Four JMSC Bachelor of Journalism students covered the National People’s Congress (NPC) and the Chinese People’s Political Consultative Conference (CPPCC) meetings in Beijing in March for two of Hong Kong’s leading newspapers.
Andrea Chen (BJ Year 2) and Mimi Tong (BJ Year 1) filed stories for the South China Morning Post, Hong Kong’s leading English-language daily, while Yvonne Tong and Eunice Fung (both BJ Year 2) filed for Ming Pao, one of the top Chinese-language papers. The four were chosen based, among other things, on their academic achievement and their language ability in Putonghua.
The students were in Beijing between March 1 and 8, 2012, working alongside professional journalists from various media organisations. The four submitted numerous articles, photos and interviews.
The trip, which included 24 students and six teachers from six universities, was arranged and funded by the Journalism Education Foundation Hong Kong Ltd, a not-for-profit organisation that seeks to raise the standards of journalism in Hong Kong.
“Having read Ming Pao since I was young, I was proud to work with the reporters,” said Yvonne Tong. “They were all helpful and willing to teach us practical journalism, things that we were not able to learn in class back at the JMSC.”
“On the last evening of the trip, they treated us to dinner during which they gave us a lot of advice about being a journalist in Hong Kong, which I found immensely helpful and inspiring.”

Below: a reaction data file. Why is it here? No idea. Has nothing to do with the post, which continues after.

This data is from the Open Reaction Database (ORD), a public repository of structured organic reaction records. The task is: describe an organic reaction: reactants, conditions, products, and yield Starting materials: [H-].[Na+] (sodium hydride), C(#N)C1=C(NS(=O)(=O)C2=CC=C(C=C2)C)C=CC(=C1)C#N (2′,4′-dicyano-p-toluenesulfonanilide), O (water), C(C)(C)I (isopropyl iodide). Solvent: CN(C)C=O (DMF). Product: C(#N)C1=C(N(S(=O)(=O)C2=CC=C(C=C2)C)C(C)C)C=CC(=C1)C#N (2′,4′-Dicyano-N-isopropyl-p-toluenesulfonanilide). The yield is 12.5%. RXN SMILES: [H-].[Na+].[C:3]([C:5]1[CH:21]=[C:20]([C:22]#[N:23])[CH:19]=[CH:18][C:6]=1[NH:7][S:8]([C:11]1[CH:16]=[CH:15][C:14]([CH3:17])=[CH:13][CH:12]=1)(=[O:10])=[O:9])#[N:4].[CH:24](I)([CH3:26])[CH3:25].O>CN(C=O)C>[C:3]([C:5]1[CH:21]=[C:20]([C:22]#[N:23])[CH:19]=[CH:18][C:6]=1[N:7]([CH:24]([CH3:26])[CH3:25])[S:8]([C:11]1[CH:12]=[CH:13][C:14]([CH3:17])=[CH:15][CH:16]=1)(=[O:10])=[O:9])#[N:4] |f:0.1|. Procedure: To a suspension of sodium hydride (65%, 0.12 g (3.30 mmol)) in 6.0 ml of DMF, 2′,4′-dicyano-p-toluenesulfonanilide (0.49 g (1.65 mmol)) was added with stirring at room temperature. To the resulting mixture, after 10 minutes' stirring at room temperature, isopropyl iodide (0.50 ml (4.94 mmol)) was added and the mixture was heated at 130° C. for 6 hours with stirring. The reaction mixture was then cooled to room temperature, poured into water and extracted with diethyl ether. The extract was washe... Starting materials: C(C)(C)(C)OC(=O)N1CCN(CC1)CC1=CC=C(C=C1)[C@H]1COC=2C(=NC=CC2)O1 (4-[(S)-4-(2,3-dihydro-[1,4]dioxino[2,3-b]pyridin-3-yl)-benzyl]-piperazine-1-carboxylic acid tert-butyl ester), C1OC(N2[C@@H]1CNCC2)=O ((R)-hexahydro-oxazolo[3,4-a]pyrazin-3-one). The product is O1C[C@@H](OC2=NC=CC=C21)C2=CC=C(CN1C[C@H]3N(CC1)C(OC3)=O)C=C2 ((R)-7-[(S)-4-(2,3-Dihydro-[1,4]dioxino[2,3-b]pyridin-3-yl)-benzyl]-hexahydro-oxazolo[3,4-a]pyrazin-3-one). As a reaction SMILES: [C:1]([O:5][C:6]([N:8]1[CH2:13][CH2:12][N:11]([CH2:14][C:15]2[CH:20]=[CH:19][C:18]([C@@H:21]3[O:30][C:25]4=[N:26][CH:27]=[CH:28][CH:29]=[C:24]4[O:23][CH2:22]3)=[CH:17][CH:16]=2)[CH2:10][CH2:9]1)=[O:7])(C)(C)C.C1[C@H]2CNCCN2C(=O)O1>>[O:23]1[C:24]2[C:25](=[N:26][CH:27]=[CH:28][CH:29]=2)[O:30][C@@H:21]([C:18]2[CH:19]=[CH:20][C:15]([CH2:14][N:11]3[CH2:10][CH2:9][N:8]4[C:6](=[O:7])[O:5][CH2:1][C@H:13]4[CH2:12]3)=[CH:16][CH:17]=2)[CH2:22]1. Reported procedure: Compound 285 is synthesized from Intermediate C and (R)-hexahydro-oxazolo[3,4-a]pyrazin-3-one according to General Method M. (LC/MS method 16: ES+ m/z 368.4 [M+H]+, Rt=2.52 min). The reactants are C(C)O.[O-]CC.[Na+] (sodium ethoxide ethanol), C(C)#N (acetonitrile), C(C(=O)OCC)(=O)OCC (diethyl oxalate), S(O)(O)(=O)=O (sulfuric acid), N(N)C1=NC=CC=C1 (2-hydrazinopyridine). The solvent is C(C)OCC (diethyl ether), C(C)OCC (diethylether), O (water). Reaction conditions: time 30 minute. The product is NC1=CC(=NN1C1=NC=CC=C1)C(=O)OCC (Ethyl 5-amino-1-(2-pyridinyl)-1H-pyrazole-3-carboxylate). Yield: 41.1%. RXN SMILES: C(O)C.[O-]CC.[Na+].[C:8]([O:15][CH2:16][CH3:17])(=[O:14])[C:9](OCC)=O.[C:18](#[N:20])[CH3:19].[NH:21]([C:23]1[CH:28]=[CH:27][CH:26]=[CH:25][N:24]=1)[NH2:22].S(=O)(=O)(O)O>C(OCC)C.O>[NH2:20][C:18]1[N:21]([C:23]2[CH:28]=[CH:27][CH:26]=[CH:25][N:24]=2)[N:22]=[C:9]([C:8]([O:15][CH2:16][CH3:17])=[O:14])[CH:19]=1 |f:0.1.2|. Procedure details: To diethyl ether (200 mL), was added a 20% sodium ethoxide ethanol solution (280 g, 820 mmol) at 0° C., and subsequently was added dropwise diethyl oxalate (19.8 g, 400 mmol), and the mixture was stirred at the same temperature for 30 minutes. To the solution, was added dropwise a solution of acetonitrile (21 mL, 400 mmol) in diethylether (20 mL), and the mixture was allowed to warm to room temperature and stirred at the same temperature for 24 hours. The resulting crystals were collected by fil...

Mimi Tong gained her first real-life reporting experience during this trip, working alongside SCMP reporters.
As a Year 1 BJ student lacking practical experience, Tong said, she found the trip provided her with an opportunity that “enriched my understanding of the effort that goes into each article.”
Andrea Chen, who was also assigned to the SCMP, said the experience made her realize the realities and complexities of journalism.
“For me this trip to Beijing was a kind of a barometer of how suited I am to covering current affairs,” said Chen. “Surrounded by a great many experienced journalists who never let go of any potential source, I realise I have a long way to go.”
She also discovered the value of getting to know news sources. “Now I understand what our professors mean when they say that networking can be our most valuable asset,” she said.
“The trip made me realise that my enthusiasm for politics is real,” she continued. “Becoming a current affairs journalist used to be merely a goal. Now, knowing how I should improve, I can see my route into it.”
The JMSC’s Project Manager and Honorary Lecturer, Velentina Ma, accompanied the students on their week-long trip.
“It provided a precious opportunity for the students to practise reporting in real life, especially at a national event like the NPC and CPPCC, with hundreds of reporters from round the world.” said Ma.
“They learnt to report to a tight deadline and to maintain a professional attitude. In due course, they also learnt to overcome difficulties and be a good team member of a newsroom. This mode of experiential learning can add to what they learn in class.”